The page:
A state agency has revealed that its checks of computer systems for potential information on "Joe the Plumber" were more extensive than it first acknowledged.
Helen Jones-Kelley, director of the Ohio Department of Job and Family Services, disclosed today that computer inquiries on Samuel Joseph Wurzelbacher were not restricted to a child-support system.
The agency also checked Wurzelbacher in its computer systems to determine whether he was receiving welfare assistance or owed unemployment compensation taxes, she wrote.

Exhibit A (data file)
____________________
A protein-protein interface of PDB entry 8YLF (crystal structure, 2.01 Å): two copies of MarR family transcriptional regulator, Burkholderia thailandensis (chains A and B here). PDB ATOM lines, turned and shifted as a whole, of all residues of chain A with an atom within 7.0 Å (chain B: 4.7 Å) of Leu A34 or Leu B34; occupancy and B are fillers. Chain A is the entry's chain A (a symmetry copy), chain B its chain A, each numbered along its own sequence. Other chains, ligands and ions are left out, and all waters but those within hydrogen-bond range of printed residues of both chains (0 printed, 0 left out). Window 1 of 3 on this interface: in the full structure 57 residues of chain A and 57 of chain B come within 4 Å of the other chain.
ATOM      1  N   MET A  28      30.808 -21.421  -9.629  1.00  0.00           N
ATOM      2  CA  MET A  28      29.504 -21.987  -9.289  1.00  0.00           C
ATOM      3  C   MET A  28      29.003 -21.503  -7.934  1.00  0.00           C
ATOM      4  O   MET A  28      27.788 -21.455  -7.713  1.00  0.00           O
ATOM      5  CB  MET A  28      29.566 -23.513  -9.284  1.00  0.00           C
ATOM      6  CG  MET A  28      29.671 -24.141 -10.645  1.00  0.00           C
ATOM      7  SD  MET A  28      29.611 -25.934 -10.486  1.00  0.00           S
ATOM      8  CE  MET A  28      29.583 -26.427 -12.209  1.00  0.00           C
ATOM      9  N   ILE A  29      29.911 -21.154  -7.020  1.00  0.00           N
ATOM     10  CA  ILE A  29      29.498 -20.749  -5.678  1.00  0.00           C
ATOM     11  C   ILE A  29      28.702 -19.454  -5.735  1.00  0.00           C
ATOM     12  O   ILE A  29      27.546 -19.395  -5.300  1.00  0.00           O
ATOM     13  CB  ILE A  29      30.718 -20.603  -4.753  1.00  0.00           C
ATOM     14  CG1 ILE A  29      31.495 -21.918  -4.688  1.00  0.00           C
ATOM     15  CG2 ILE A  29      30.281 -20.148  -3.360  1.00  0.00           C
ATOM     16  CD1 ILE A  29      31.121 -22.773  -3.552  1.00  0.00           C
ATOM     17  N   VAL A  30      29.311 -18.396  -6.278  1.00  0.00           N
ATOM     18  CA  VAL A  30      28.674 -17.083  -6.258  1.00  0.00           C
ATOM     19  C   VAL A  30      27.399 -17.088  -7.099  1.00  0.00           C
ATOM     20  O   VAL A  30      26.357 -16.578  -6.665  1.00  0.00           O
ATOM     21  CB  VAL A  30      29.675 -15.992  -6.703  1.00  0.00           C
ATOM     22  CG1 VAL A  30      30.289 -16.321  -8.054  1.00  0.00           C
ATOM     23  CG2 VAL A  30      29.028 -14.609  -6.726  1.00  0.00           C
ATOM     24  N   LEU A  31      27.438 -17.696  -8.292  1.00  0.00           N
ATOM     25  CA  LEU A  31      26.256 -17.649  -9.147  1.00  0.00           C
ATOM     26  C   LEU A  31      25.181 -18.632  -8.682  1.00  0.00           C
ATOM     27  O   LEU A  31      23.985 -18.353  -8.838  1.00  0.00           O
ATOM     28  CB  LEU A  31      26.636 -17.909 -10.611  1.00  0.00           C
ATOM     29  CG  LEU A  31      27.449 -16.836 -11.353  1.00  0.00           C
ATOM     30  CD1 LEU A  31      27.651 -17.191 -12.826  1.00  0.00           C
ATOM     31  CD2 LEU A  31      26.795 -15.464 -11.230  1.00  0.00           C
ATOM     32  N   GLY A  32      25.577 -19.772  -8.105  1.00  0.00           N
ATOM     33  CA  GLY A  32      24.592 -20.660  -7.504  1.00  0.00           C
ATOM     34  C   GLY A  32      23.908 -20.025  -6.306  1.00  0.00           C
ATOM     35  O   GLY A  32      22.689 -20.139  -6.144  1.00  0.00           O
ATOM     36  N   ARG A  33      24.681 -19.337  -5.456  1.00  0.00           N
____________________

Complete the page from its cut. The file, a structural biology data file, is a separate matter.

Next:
Jones-Kelley made the revelations in a letter to Ohio Senate President Bill M. Harris, R-Ashland, who demanded answers on why state officials checked out Wurzelbacher.
Harris called the multiple records checks "questionable" and said he awaits more answers. "It's kind of like Big Brother is looking in your pocket," he said.
If state employees run checks on every person listed in newspaper stories as buying a business, "it must take a lot of people a lot of time to run these checks," he said. "Where do you draw the line?"